Will Trump as president spell bad news for fast-expanding Gulf carriers?

Dubai’s Emirates Airline, Abu Dhabi’s Etihad Airways and Qatar Airways have been in the crosshairs of US aviation groups since January 2015

Martin Rivers

Published: Updated:

Having pledged to build a wall on the Mexican border, repeal Obamacare, tear up the Iran nuclear deal, and “bomb the hell out of ISIS”, Donald Trump is unlikely to treat civil aviation as an urgent priority when he becomes the 45th US President next year.

However, presuming the Republican’s protectionist rhetoric was not mere bluster, there is little doubt that a Trump administration will soon take aim at the Middle East’s three super-connector airlines.

Dubai’s Emirates Airline, Abu Dhabi’s Etihad Airways and Qatar Airways have been in the crosshairs of US aviation groups since January 2015, when lobbyists presented President Barack Obama’s administration with evidence of state subsidies totaling $42 billion. These handouts, the lobbyists contend, give the Gulf carriers an unfair advantage over US competitors that have to operate on purely commercial terms. Their proposed remedy is to revoke the Open Skies treaties that America has signed with Qatar and the UAE, in effect blocking the Gulf carriers from launching additional US routes.

One emotive claim by the lobbyists – that 821 American jobs are lost every time a US-operated daily flight to the Gulf is axed – will be impossible for Trump to ignore given his repeated promises to stop other countries “taking our jobs”.

For their part, of course, the Gulf carriers deny receiving unfair subsidies and accuse their older US counterparts of exploiting comparable benefits over the decades. Many analysts and travel-industry groups have endorsed their stance, citing the broader economic benefits that accompany Gulf route launches. Other pundits remain skeptical, pointing to the reluctance of Etihad and Qatar Airways to publish full financial disclosures.

The Obama administration has so far shown little appetite for intervening in the commercial dispute; possibly because it disagrees with the moral or legal justification for revoking Open Skies; more probably, because it does not want to antagonize key allies in the geopolitically unstable Gulf region.

Dual pledges

But Trump’s dual pledges to reinvigorate domestic US industry and re-negotiate liberal trade deals with foreign governments suggest that he will take a far tougher line.

“We look forward to briefing President-elect Donald Trump and his new administration on the massive, unfair subsidies that the UAE and Qatar give to their state-owned Gulf carriers,” said Jill Zuckman, spokeswoman for the Partnership for Open and Fair Skies, the main lobbying vehicle representing US interests.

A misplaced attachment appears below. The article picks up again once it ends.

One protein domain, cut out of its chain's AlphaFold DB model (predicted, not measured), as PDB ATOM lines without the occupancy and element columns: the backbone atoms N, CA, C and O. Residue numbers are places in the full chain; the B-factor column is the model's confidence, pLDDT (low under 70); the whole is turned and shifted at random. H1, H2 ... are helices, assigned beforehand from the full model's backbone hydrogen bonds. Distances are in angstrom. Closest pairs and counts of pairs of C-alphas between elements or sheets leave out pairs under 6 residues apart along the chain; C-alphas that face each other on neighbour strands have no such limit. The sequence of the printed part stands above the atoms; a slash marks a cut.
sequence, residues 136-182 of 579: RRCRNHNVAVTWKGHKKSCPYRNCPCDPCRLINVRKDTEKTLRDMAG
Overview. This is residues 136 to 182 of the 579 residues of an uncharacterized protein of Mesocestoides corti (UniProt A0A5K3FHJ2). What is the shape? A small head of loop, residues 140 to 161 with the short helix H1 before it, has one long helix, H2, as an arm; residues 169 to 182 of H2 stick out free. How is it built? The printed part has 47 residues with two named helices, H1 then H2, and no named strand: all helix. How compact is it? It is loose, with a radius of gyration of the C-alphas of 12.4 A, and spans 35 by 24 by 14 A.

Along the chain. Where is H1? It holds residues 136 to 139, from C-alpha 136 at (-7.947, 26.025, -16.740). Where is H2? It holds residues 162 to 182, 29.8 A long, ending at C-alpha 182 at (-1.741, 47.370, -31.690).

“The Gulf-carrier subsidies threaten the jobs of 300,000 US aviation workers and the American aviation industry as a whole, and we are optimistic that the Trump administration will stand up to the UAE and Qatar, enforce our trade agreements, and fight for American jobs.”

Reacting to news of the Republican’s electoral victory, Akbar Al Baker, the chief executive of Qatar Airways, downplayed the likelihood of an imminent change in US policy.

“I have always said that the rhetoric that surrounded Mr Trump's campaign with respect to our region is only political in nature,” he was quoted as saying by aviation news website Flightglobal. “I am certain that the road ahead will clearly demonstrate that Qatar and the United States have enjoyed a longstanding partnership and are close allies.”

Al Baker had previously weighed in on Trump’s threat to temporarily ban Muslims from entering the US, telling CNN that the Republican – whom he describes as a friend – was “naïve to make such statements” but that they were solely intended to “gain political mileage” from the electorate.

Easier task

The Qatari boss is probably correct on that front given the huge constitutional, logistical and cultural hurdles awaiting Trump if he attempts to deport people or deny visas based solely on religion. But enacting protectionist measures in the aviation sector would be a much easier task, and one that still delivers on the Republican’s pledges to “put America first” and “bring back our jobs”.

Separately, European aviation is also now bracing for a Trump presidency. While there are no efforts to roll back EU-US Open Skies, several American unions have sought to block low-cost carrier Norwegian Air Shuttle from expanding in the transatlantic market. They accuse Norwegian of exploiting a flag of convenience in Ireland that allows it to undercut unionized labor costs. In May, Hillary Clinton’s campaign endorsed their stance.
Until Trump publicly comments on these two disputes, we can only speculate as to his administration’s future policies in the aviation sphere. The billionaire’s penchant for pragmatic compromises and opportunistic deal-making means that even a tough line in public will not necessarily be matched by actions behind the scenes.

But one thing is clear: the President-elect has an uphill battle delivering on the myriad promises he made during his campaign. Back-tracking and goalpost-moving will inevitably be needed.

And as that reality sinks in, Trump’s supporters will demand evidence that the revolution is still on-track. Civil aviation – both a symbol for, and enabler of, global connectivity – seems an obvious target.

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